ROBERT SIEGEL, host:
From NPR News, this is ALL THINGS CONSIDERED. I'm Robert Siegel.
MELISSA BLOCK, host:
And I'm Melissa Block.
Dreams of quitting the rat race and opening a bed and breakfast are pretty common. Those who do take the plunge and buy a B&B often discover it can be a tough way to make a living.
As part of our series on how people who work for themselves make ends meet, NPR's Jim Zarroli visited a couple who opened a bed and breakfast in Saratoga Springs, New York. After eight years, they're just starting to make a return on their investment.
JIM ZARROLI: At the Geyser Lodge, breakfast is served at nine. The guests here eat family-style, grouped around the dining room table, so everybody gets to know each other.
Unidentified Woman #1: You work at MIT?
Unidentified Woman #2: Yeah.
Unidentified Woman #1: Well, we - I was right there…
ZARROLI: Geyser Lodge is owned by married couple, Norm Bovee and Sandy Macica, who also live here. They're in their 40s, friendly and unpretentious, and they work hard to create a comfortable atmosphere.
Mr. NORM BOVEE (Co-Owner, Geyser Lodge): We really want you to be a part of our house. We don't want you to come in and feel like, you know, you're here to give us money, go to your room, eat and get out. We want this to be your home in Saratoga when you come here.
(Soundbite of laughter)
ZARROLI: Today is a Saturday in August, which is racing season in Saratoga Springs. For six weeks, the town is deluged with visitors. Like most places in town, the Geyser Lodge raises its rates. You can get a room for $69 a night here in the slow season. Right now the best room goes for 239. And still Norm Bovee says the inn is full.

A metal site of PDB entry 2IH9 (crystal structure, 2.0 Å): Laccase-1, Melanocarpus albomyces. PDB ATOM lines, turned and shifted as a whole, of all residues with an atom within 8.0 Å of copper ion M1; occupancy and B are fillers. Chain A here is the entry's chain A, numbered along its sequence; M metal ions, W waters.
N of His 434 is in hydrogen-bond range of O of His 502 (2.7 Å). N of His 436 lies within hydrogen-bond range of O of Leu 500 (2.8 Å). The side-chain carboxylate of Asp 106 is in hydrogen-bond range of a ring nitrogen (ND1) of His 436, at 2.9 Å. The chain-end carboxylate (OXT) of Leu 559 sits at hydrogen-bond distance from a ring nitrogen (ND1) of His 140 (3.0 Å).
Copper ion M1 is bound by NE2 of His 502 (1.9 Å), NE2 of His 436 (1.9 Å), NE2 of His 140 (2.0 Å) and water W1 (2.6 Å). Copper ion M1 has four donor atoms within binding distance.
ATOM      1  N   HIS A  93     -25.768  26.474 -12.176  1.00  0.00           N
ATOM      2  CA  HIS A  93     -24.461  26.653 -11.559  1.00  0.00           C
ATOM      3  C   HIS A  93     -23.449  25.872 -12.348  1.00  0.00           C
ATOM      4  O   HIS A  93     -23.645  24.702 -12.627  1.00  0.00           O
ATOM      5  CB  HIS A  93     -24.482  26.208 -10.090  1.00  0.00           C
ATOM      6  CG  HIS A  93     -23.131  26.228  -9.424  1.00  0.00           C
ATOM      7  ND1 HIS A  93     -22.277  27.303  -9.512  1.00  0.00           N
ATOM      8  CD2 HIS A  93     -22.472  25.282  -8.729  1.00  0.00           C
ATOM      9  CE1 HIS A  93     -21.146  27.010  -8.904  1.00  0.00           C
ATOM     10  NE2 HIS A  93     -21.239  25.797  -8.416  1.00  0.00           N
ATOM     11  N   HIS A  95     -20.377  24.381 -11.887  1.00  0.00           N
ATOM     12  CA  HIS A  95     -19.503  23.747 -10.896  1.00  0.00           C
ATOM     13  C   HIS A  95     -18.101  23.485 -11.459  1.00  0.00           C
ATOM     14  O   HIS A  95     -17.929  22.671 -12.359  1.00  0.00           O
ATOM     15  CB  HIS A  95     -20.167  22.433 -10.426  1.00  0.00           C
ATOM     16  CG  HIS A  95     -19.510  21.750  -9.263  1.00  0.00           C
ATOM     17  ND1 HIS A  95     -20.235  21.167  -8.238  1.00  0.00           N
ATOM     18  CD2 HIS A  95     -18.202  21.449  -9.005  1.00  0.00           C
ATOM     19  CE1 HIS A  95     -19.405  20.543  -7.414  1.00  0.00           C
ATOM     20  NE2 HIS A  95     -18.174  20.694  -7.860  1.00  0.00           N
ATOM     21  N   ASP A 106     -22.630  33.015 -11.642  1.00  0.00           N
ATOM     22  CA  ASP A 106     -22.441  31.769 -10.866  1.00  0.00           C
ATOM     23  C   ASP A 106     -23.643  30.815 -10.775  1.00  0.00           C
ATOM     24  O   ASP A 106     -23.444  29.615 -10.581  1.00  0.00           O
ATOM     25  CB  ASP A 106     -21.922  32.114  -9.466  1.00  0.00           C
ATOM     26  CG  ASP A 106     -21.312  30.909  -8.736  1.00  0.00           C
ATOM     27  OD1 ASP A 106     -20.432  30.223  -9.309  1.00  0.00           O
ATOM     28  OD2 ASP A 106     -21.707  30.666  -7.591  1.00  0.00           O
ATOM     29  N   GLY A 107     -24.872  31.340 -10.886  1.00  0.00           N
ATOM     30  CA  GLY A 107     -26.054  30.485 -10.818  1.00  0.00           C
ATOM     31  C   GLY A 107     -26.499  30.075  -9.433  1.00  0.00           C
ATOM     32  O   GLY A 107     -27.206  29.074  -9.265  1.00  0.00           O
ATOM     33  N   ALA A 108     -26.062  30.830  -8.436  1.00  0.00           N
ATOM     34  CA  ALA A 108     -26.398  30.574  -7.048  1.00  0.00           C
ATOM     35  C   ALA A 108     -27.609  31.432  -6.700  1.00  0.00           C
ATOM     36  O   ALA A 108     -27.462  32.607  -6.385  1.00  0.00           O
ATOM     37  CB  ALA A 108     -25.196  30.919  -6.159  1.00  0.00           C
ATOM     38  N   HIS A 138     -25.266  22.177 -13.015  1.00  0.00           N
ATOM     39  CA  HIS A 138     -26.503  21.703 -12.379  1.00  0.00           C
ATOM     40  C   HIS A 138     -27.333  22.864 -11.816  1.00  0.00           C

Mr. BOVEE: Oh, we have eight guests this morning, one couple from Manhattan. We have some people here from Connecticut.
ZARROLI: This is a busy time for you?
Mr. BOVEE: August is our busiest season. In fact, we had people calling last night at 8:55, looking for a room. And there're just no rooms to be found. If we had more rooms, you could certainly sell more rooms.
ZARROLI: After they put breakfast on the table, Bovee and Macica return to the kitchen and try to take stock of which guests have eaten.
Mr. BOVEE: Okay. So Jen, Debbie(ph) are still here.
ZARROLI: Then as they clean the breakfast dishes, the couple talk about running the inn.
The Geyser Lodge is a rambling Victorian with a wraparound porch that was once a tourist hotel and a home for alcoholics. When they bought it for about $280,000, the couple took out a home equity loan to pay for renovations. They're still paying it off. But over the years, things have gotten more comfortable, financially.
Ms. SANDY MACICA (Co-Owner, Geyser Lodge): This is our best year, currently. Last quarter, we had 38 more room-nights than we did the same quarter for last year.
Mr. BOVEE: Initially, the start-up here was expensive, you know, what it cost to put bathrooms in and develop a parking lot. Now, you know, we don't have as much overhead costs anymore, and money is starting to come in better.